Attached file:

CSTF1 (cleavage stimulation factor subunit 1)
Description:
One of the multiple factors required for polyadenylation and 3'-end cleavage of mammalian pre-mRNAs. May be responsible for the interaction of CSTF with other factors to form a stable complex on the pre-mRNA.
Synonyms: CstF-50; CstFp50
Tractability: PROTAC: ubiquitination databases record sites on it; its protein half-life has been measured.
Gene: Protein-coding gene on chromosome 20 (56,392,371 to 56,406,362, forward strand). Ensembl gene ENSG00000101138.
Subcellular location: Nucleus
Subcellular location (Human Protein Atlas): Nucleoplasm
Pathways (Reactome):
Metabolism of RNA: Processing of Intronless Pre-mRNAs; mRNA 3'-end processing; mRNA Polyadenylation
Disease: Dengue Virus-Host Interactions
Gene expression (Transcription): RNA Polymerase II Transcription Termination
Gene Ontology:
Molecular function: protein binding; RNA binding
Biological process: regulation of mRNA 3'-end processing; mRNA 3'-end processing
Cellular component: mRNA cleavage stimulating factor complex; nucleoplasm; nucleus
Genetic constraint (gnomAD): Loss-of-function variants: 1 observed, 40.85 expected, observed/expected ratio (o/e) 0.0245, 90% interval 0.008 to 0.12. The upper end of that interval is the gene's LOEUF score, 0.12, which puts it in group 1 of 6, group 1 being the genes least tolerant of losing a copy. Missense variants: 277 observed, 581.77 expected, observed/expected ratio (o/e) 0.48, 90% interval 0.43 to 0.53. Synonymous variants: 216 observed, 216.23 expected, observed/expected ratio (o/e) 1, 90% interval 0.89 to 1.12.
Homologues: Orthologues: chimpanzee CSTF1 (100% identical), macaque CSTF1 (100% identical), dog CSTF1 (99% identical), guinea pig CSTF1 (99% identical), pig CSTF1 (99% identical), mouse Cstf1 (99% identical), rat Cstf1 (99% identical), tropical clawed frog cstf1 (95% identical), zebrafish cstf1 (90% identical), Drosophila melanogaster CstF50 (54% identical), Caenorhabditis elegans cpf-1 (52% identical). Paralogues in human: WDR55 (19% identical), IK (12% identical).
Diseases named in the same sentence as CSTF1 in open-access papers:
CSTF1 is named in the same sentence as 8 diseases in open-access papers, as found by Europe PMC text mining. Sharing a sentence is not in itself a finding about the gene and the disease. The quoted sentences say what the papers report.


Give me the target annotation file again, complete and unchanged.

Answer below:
CSTF1 (cleavage stimulation factor subunit 1)
Description:
One of the multiple factors required for polyadenylation and 3'-end cleavage of mammalian pre-mRNAs. May be responsible for the interaction of CSTF with other factors to form a stable complex on the pre-mRNA.
Synonyms: CstF-50; CstFp50
Tractability: PROTAC: ubiquitination databases record sites on it; its protein half-life has been measured.
Gene: Protein-coding gene on chromosome 20 (56,392,371 to 56,406,362, forward strand). Ensembl gene ENSG00000101138.
Subcellular location: Nucleus
Subcellular location (Human Protein Atlas): Nucleoplasm
Pathways (Reactome):
Metabolism of RNA: Processing of Intronless Pre-mRNAs; mRNA 3'-end processing; mRNA Polyadenylation
Disease: Dengue Virus-Host Interactions
Gene expression (Transcription): RNA Polymerase II Transcription Termination
Gene Ontology:
Molecular function: protein binding; RNA binding
Biological process: regulation of mRNA 3'-end processing; mRNA 3'-end processing
Cellular component: mRNA cleavage stimulating factor complex; nucleoplasm; nucleus
Genetic constraint (gnomAD): Loss-of-function variants: 1 observed, 40.85 expected, observed/expected ratio (o/e) 0.0245, 90% interval 0.008 to 0.12. The upper end of that interval is the gene's LOEUF score, 0.12, which puts it in group 1 of 6, group 1 being the genes least tolerant of losing a copy. Missense variants: 277 observed, 581.77 expected, observed/expected ratio (o/e) 0.48, 90% interval 0.43 to 0.53. Synonymous variants: 216 observed, 216.23 expected, observed/expected ratio (o/e) 1, 90% interval 0.89 to 1.12.
Homologues: Orthologues: chimpanzee CSTF1 (100% identical), macaque CSTF1 (100% identical), dog CSTF1 (99% identical), guinea pig CSTF1 (99% identical), pig CSTF1 (99% identical), mouse Cstf1 (99% identical), rat Cstf1 (99% identical), tropical clawed frog cstf1 (95% identical), zebrafish cstf1 (90% identical), Drosophila melanogaster CstF50 (54% identical), Caenorhabditis elegans cpf-1 (52% identical). Paralogues in human: WDR55 (19% identical), IK (12% identical).
Diseases named in the same sentence as CSTF1 in open-access papers:
CSTF1 is named in the same sentence as 8 diseases in open-access papers, as found by Europe PMC text mining. Sharing a sentence is not in itself a finding about the gene and the disease. The quoted sentences say what the papers report.